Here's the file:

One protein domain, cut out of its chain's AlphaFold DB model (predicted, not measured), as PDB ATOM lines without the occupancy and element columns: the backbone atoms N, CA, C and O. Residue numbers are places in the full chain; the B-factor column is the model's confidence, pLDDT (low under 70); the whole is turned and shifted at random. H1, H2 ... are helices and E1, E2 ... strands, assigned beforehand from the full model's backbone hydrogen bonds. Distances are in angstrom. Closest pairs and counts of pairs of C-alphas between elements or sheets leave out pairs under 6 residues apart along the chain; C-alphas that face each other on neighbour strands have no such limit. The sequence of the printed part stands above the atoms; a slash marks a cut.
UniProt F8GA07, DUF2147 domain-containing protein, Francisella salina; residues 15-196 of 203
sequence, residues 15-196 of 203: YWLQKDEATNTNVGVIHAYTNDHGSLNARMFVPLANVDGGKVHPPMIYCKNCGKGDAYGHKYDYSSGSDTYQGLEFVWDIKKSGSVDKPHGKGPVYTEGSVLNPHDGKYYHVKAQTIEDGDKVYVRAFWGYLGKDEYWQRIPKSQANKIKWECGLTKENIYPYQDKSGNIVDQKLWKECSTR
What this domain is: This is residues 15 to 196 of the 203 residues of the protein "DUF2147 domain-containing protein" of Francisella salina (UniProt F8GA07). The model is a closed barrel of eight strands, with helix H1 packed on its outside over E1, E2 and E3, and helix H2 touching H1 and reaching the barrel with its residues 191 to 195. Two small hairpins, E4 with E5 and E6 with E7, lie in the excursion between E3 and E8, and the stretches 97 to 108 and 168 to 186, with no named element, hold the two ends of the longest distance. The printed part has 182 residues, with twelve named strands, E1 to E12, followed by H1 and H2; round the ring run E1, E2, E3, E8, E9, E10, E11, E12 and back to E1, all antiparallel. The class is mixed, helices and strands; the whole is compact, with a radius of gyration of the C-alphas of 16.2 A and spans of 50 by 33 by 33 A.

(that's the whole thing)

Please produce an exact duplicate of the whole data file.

One protein domain, cut out of its chain's AlphaFold DB model (predicted, not measured), as PDB ATOM lines without the occupancy and element columns: the backbone atoms N, CA, C and O. Residue numbers are places in the full chain; the B-factor column is the model's confidence, pLDDT (low under 70); the whole is turned and shifted at random. H1, H2 ... are helices and E1, E2 ... strands, assigned beforehand from the full model's backbone hydrogen bonds. Distances are in angstrom. Closest pairs and counts of pairs of C-alphas between elements or sheets leave out pairs under 6 residues apart along the chain; C-alphas that face each other on neighbour strands have no such limit. The sequence of the printed part stands above the atoms; a slash marks a cut.
UniProt F8GA07, DUF2147 domain-containing protein, Francisella salina; residues 15-196 of 203
sequence, residues 15-196 of 203: YWLQKDEATNTNVGVIHAYTNDHGSLNARMFVPLANVDGGKVHPPMIYCKNCGKGDAYGHKYDYSSGSDTYQGLEFVWDIKKSGSVDKPHGKGPVYTEGSVLNPHDGKYYHVKAQTIEDGDKVYVRAFWGYLGKDEYWQRIPKSQANKIKWECGLTKENIYPYQDKSGNIVDQKLWKECSTR
What this domain is: This is residues 15 to 196 of the 203 residues of the protein "DUF2147 domain-containing protein" of Francisella salina (UniProt F8GA07). The model is a closed barrel of eight strands, with helix H1 packed on its outside over E1, E2 and E3, and helix H2 touching H1 and reaching the barrel with its residues 191 to 195. Two small hairpins, E4 with E5 and E6 with E7, lie in the excursion between E3 and E8, and the stretches 97 to 108 and 168 to 186, with no named element, hold the two ends of the longest distance. The printed part has 182 residues, with twelve named strands, E1 to E12, followed by H1 and H2; round the ring run E1, E2, E3, E8, E9, E10, E11, E12 and back to E1, all antiparallel. The class is mixed, helices and strands; the whole is compact, with a radius of gyration of the C-alphas of 16.2 A and spans of 50 by 33 by 33 A.